Molecular Mechanisms of Photoinduced Chloroplast Movements

  • Gottfried Wagner
  • Franz Grolig
Part of the NATO ASI Series book series (NSSA, volume 89)


Cell metabolism requires that substrates, intermediates, co-factors, messengers, and enzymes must be able to move from one part of the cytoplasm to another. In small cells, such as bacteria or even most animal cells, diffusion is sufficient for small solutes to move over distances comparable to the size of the cell in fractions of a second. However, plant cells, because of their cell walls, vacuoles, and turgor, are able to grow very large. They are commonly more than 100 μm long, while some are few millimeters or even centimeters long. Diffusion is relatively ineffective over such distances, as the time needed for a molecule to reach its destination by diffusion alone depends on the square of the distance involved. It is not surprising, therefore, that large plant cells display an extensive cytoplasmic streaming that stirs their cytoplasm and moves material including chloroplasts around.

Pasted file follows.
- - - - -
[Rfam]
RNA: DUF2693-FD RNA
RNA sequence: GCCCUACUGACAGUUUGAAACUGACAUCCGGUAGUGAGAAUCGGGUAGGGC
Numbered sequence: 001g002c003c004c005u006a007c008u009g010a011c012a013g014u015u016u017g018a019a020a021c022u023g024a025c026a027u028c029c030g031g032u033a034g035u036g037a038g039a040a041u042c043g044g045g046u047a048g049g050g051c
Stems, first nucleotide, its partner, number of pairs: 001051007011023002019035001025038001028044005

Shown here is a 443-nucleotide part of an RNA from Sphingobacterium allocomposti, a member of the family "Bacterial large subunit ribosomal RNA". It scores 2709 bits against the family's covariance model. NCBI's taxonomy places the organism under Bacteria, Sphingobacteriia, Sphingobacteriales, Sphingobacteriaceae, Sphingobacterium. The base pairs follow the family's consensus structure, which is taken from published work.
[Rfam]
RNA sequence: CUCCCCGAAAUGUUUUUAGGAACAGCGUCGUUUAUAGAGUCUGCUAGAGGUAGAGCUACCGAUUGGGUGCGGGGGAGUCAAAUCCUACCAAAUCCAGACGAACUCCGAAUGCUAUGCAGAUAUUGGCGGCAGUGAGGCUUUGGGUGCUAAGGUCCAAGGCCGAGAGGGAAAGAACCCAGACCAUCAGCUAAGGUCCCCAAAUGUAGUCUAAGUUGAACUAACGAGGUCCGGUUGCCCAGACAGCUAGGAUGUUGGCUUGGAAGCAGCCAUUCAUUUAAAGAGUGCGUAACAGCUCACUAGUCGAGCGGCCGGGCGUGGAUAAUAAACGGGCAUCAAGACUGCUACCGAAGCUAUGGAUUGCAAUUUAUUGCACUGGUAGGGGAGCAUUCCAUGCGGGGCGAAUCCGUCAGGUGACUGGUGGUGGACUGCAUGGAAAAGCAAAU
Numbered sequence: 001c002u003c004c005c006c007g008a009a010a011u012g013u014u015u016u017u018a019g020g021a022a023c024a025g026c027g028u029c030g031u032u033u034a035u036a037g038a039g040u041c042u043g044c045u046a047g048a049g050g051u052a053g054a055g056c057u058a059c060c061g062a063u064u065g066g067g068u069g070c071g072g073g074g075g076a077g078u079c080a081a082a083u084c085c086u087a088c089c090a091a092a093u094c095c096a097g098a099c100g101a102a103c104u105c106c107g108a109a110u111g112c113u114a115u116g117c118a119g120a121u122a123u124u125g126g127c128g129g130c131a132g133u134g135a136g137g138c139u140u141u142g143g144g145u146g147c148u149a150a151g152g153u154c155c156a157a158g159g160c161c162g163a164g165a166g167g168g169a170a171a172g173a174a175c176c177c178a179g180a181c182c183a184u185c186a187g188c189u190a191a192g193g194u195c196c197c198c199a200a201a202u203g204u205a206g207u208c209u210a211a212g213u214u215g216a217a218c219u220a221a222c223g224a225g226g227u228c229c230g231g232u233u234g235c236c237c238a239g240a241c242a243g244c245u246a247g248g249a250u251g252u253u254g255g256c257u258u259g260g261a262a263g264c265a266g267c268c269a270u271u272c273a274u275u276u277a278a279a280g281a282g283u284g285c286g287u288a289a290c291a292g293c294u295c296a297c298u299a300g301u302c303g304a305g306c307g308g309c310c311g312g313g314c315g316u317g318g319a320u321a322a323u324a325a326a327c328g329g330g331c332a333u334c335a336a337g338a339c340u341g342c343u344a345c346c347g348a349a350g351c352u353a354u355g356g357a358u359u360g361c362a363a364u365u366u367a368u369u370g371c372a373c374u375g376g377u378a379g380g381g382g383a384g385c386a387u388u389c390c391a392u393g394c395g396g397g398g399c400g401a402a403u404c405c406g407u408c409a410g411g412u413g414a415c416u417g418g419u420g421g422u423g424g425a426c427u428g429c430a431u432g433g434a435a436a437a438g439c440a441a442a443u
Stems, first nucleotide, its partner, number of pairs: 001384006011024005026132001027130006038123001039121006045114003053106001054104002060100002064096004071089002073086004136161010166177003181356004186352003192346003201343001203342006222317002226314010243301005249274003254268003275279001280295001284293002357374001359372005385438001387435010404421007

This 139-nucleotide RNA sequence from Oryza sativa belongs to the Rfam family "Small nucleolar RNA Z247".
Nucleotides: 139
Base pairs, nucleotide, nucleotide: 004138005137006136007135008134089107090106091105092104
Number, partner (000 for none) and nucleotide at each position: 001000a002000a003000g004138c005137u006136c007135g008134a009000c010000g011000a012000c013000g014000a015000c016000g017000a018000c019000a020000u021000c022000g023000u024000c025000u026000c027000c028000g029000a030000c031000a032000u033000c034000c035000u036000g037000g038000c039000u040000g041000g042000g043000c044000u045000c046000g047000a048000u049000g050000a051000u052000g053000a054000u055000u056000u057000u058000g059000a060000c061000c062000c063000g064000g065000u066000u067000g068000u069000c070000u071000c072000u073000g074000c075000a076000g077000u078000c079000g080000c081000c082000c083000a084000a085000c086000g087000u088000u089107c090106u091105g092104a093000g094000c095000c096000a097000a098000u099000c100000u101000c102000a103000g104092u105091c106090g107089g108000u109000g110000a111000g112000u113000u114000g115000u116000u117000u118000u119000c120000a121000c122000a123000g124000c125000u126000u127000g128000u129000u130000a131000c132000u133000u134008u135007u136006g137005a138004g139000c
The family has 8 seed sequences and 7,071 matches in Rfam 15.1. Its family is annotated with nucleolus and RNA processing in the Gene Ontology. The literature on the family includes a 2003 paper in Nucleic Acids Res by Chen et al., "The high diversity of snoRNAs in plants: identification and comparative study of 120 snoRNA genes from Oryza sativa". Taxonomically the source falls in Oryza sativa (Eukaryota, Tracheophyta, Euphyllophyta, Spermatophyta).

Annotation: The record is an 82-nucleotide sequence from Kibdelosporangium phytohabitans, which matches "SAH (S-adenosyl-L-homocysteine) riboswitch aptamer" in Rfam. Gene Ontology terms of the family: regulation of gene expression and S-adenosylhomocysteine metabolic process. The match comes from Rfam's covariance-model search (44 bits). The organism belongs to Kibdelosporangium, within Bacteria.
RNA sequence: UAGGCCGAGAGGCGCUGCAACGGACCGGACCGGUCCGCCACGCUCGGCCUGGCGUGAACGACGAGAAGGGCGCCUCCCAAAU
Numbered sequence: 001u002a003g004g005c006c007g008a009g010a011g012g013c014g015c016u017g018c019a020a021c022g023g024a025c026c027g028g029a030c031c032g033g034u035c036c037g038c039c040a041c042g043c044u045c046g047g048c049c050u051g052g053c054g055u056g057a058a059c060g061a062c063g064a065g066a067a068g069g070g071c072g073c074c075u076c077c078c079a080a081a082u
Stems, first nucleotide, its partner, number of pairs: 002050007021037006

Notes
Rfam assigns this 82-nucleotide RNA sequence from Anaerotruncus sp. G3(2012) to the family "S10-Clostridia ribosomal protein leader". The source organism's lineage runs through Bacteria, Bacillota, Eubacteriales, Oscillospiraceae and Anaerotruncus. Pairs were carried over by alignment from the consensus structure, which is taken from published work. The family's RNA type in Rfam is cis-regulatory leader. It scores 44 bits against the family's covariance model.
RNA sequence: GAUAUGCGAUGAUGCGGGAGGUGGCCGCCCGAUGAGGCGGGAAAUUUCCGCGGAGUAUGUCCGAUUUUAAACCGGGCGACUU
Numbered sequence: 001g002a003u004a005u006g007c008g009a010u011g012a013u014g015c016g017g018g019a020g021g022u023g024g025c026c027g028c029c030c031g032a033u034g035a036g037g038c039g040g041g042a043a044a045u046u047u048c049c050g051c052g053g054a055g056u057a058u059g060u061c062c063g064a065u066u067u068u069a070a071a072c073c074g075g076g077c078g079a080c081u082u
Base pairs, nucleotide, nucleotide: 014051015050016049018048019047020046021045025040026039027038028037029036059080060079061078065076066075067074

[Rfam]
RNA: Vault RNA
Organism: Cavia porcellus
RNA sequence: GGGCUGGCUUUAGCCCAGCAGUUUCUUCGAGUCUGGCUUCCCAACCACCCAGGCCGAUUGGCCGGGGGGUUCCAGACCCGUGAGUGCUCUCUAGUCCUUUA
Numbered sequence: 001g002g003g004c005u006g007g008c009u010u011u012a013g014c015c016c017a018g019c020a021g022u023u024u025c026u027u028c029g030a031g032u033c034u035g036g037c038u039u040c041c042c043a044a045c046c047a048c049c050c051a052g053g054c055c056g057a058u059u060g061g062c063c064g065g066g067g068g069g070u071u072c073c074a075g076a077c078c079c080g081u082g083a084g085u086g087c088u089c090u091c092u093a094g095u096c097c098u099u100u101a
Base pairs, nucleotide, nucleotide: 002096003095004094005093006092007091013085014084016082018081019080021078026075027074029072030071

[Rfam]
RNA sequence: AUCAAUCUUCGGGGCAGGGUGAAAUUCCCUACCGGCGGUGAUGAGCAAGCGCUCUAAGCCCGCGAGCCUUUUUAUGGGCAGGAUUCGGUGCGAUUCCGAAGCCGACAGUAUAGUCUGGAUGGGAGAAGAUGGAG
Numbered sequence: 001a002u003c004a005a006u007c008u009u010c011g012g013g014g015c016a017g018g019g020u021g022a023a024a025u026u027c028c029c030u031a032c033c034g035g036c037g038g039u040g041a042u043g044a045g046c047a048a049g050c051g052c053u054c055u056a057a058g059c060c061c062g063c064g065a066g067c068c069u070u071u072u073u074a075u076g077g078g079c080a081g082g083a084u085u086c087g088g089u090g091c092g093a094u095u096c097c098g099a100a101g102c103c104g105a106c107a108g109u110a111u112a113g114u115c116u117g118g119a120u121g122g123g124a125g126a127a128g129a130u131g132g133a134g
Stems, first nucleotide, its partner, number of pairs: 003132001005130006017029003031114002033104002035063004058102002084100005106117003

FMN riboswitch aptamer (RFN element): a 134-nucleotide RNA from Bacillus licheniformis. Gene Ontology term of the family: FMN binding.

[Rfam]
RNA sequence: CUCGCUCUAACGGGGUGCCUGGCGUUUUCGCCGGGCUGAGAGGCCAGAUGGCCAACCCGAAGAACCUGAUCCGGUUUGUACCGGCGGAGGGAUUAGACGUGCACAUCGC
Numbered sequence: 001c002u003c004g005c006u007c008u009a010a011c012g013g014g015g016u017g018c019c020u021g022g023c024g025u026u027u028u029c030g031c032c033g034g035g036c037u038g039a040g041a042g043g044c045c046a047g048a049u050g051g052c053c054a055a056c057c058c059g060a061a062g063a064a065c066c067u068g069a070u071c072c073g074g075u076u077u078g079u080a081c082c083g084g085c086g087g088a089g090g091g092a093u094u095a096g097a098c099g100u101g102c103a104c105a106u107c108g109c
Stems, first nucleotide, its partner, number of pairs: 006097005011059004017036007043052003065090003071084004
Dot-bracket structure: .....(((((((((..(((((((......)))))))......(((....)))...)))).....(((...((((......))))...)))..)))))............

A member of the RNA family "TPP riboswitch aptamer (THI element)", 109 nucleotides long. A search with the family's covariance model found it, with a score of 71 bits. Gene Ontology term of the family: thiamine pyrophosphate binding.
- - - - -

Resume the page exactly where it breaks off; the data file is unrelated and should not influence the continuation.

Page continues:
Actin Filament Cytoplasmic Streaming Myosin Molecule Chloroplast Movement Nonmuscle Myosin 
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Copyright information

© Plenum Press, New York 1985

Authors and Affiliations

  • Gottfried Wagner
    • 1
  • Franz Grolig
    • 1
  1. 1.Botanisches Institut IJustus-Liebig-UniversitätGiessenGermany

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